Cristiano Ronaldo is undeniably one of the greatest players of all time. His coexistence with Lionel Messi for much of the 21st century has both added to and taken away from his legacy, with every mention of one's brilliance leading to an apparent need to talk about the other.
With time, though, it will be impossible to look back at the summer of 2021 without mentioning both together. As Messi departed Barcelona to join Paris Saint-Germain, Cristiano soon followed suit and left Juventus to rejoin Manchester United.
What is Cristiano Ronaldo's Juventus legacy?
Ultimately, although it's not something his worshippers will allow to be said without retort, Cristiano fell short of expectations in Turin. Perhaps more accurately, Juventus did with him in their team.
While it would be ridiculous to point fingers at the Portuguese and hold him solely responsible for Juventus' regression in recent seasons, they are where they are now because of his signing. And that is in a worse place than they were when he arrived.
Juventus signed Cristiano off the back of seven straight Scudettos. In that time they had also reached two Champions League finals in four years, the second of those seeing them beaten by Cristiano Ronaldo and Real Madrid, the first to Messi's Barcelona. They didn't need the No.7 to win Serie A, as they had no problems there. He was signed to take them one step further in Europe, and they haven't managed to get anywhere near a final since.
Shortcomings in Europe
Cristiano's three years in Turin saw him score a lot of goals. In 134 appearances he managed 101 goals and 22 assists - not something that can be questioned or criticised.
In 2018/19, Cristiano had perhaps his best moment as a Juventus player. Having lost a round of 16 first leg to Atletico Madrid 2-0, the forward single-handedly sent Juventus through with a second-leg hat-trick to turn the tie on its head. They then fell in the quarter-finals to Ajax.
The next season saw them knocked out against Lyon in the last 16, and they fell at that same stage in 2020/21 against Porto.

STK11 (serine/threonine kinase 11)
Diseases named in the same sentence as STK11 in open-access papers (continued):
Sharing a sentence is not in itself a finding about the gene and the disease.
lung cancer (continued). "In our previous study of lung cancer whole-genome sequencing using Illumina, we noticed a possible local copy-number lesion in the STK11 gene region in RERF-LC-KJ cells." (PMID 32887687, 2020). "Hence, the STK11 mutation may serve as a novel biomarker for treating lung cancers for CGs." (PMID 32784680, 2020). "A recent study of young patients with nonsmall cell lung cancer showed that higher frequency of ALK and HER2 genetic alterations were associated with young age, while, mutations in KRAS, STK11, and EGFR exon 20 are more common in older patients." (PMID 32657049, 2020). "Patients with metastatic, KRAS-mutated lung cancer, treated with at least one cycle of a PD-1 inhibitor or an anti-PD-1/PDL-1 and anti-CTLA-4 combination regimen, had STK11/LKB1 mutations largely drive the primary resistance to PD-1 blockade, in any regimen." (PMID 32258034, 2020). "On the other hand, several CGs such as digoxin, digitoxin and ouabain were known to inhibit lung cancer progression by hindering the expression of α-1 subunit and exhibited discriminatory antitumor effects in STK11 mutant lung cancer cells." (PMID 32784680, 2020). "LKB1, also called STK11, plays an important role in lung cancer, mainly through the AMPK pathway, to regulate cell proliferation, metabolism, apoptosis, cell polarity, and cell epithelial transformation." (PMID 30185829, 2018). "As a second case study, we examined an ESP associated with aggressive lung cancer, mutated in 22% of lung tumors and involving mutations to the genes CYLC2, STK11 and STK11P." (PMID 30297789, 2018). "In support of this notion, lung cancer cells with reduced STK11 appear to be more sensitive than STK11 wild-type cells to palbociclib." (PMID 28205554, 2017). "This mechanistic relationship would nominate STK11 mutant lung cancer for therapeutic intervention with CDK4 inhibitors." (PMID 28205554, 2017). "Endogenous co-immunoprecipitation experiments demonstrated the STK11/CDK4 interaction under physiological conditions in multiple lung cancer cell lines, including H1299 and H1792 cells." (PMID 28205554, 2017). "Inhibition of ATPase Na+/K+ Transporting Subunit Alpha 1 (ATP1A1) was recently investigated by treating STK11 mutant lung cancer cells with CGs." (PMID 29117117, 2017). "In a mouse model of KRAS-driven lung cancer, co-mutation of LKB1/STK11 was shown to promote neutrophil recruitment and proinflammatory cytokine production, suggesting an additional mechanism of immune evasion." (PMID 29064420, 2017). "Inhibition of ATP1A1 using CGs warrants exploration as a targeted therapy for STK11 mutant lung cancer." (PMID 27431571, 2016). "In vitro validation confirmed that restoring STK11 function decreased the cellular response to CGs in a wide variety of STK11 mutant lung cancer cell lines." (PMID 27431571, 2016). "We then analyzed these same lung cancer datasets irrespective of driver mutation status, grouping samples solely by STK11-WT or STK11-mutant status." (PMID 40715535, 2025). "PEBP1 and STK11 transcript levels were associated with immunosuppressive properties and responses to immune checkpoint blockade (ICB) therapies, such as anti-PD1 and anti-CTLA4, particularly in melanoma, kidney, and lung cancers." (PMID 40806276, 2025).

Holding the team back
Cristiano cannot be held accountable for the side's failings, but his very presence in Turin has hamstrung Juventus, which points fingers at Fabio Paratici.
After tax, the forward earned 31 million euros in Italy, putting his pre-tax figure at close to double that, added to the fee in excess of 100m euros that La Vecchia Signora paid to sign him from Real Madrid in the first place.
Those sums would have been better spent elsewhere. Juventus' midfield has crumbled and decayed in the last few seasons, so the Cristiano money could have been invested into strengthening there as opposed to in attack, where they didn't need reinforcing.
Paulo Dybala's career hasn't quite progressed as he would have liked it to, yet he showed signs of his pre-Cristiano form in Juventus' season opener at Udinese, curiously with the Portuguese watching on from the bench. Even Gonzalo Higuain's career has been derailed and he now finds himself in MLS after being loaned out to both AC Milan and Chelsea, despite having been Serie A's best striker prior to being shipped around so that Juventus could accommodate Cristiano.
Juventus' brand has benefitted from signing Cristiano and, in 2021, that's not something that can be overlooked. They have grown their image on social media and have been able to increase income from Adidas and Jeep as a result of having him at the club.
Now that he's gone, though, those followers, temporary fans and sponsorship deals are likely to go with him.
Juventus are left without the Champions League trophy that he was signed to bring. What's more damning is that they are now, for the first time in a decade, playing a Serie A season without being champions of Italy.
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